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It’s Tuesday, not Monday, and I think we skipped a week but — what are you working on this week? Feel free to share links, ask for help, etc!


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    As usual, I’m working with a language designed (originally) at Apple: Dylan.

    This week, I’m working on laying out a roadmap for improving our Unicode support. Unicode support was never finished in the Open Dylan implementation back in the 1990s when it was being commercially developed at Harlequin.

    This is turning out to be a more interesting subject than I’d thought, partly due to the release of Swift. In Swift, a Unicode character can be multiple of what they call Unicode scalars. You can iterate over strings in multiple ways (by character, by unicode scalar, by UTF8 byte, etc). I’m looking forward to finding time to install XCode 6 and play around with their string handling.

    The goal here is to create a list of small bite-sized tasks that give us an incremental path to Unicode support, so that it isn’t quite the intimidating task that it is now. We’re finding that there’s definitely a lot of work to do though just to get things rolling. (And more after that to clean up the language specification and work out how Unicode should really be integrated.)

    Other than that … I’m also still helping someone else out with some changes to our garbage collection interface and some other miscellaneous stuff.

    Edit: I’ve started putting the road map in the “Getting Started” section of https://github.com/dylan-lang/opendylan/wiki/Unicode.

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      I’m finally back from 2.5 months in Asia, and it looks like a lot of core developers are interested in updating the Jenkins UI with a lot of components I used in my Doony chrome extension. So I will be working on getting up to speed with the Jenkins codebase and outlining a series of steps to try and go forward with a UI update.

      Super exciting!

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        I wish you the best of luck as you descend into the pit of madness. I come from there presently, and it is a deep and dark place full of horrors, whence none should go if they value life.

        Mercy upon your soul, kb, mercy and luck.

        *thousand yard stare*

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        Continuing work on my vector co-processor, Creek. I’ve gotten a very basic test of the datapath working. What I have left to do is more extensive datapath tests, the controller/instruction decoder, and FPGA integration.

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          What has your experience with Chisel been? I’ve been doing classwork in Verilog and have been (as many are) underwhelmed by it. I’ve not used Chisel before, but if it is able to relieve some of the frustrations of Verilog development it may be something worthwhile to use.

          Of course, I would have to convince my professor to allow its use, but that’s another issue entirely.

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            I’ve had a somewhat mixed experience with it. It is certainly an improvement over Verilog, but being a very new language it has all the problems that other immature software projects suffer from.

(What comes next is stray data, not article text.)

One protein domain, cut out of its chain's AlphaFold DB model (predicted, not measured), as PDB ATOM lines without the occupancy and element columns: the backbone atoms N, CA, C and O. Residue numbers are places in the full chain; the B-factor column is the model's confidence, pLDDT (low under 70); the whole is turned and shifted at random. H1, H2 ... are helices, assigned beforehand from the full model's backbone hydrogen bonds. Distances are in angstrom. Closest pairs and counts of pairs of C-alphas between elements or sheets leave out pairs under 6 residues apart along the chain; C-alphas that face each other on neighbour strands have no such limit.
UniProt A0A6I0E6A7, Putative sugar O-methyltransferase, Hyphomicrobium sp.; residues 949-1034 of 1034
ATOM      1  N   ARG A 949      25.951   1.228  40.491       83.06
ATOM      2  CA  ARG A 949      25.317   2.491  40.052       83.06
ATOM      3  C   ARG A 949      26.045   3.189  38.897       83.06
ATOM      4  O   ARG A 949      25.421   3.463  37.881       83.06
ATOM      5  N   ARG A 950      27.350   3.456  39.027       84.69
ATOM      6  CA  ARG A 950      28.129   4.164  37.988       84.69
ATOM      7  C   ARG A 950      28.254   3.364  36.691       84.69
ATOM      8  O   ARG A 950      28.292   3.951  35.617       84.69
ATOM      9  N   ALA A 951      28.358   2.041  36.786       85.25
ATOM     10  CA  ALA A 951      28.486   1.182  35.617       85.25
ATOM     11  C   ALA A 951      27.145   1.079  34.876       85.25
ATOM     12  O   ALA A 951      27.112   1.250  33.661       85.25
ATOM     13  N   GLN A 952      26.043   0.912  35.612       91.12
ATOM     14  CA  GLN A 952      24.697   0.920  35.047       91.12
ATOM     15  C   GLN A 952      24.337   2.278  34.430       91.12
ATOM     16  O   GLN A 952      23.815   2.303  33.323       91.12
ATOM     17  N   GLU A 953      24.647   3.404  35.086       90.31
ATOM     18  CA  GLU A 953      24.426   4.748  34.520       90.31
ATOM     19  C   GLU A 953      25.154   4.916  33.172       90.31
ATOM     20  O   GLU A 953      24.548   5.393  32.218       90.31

The Pros
            • The language is designed specifically for describing hardware, so unlike in Verilog you cannot easily create a description which is impossible to synthesize. Also, the “standard library” provides easier ways to describes things such as shift registers, memories, etc.
            • There is a clear separation between registers and combinational signals. You will no longer be confused about blocking versus non-blocking updates. All updates to combinational signals are blocking. All updates to registers are non-blocking.
            • It makes it very easy to parameterize and script generation of hardware. This cuts down on a lot of repetition.
            • The verification environment is a lot better since you can write your testbenches in Scala instead of in Verilog. On Verilog projects, I would often write Python scripts or C programs to generate the output I expect from the module being tested and then copy-paste that output into a Verilog testbench. With Chisel, I can just write the code that generates the expected outputs in the testbench itself.
            • Each of your hardware modules is just a Scala class. If you have some specific modules you want to use in various different projects, you can publish them as a local sbt package. No more copying in random Verilog files from old projects. This is what I have done for the floating point units and crossbar switch I am using in Creek.
            The Cons
            • Error messages can sometimes be rather bizarre and unhelpful
            • Documentation is somewhat sparse. I’ve often needed to look at examples or in the Chisel source code itself to figure out how to do something.
            • There are still some bugs. I’ve discovered and helped fix a few as I’ve worked on this project. The Reverse function is broken in the latest release (2.2.x). If you need that feature, you will need to check out the master branch from github and install using sbt publish-local.
            • It isn’t as good at warning about width mismatches as I would like. It will happily accept an 8-bit bus connected to a 1-bit wire. Sometimes you want this, sometimes you don’t, but it would be helpful to be warned at least.
            • FPGA backend does not take advantage of board-specific functions like using Altera’s block RAM for memory. Not sure how I will work around this when it comes time to do integration.

            I’m sure the cons will gradually go away as the project becomes more mature. All in all it has been a much better experience than working in Verilog ever was.

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              Have you used MyHDL, JDHL or another HL HDL language?

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                No, I have not.

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                Good to know. I may have to try it and out and let my professor know about it. Thanks!

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            Two blog posts on recursion-schemes and teaching c_of_scheme how to inline toplevel functions properly.

            The second blog post is intended to be a massive wall of links/examples of cool uses of recursion-schemes, if you have anything like you’d like to see added, please let me know!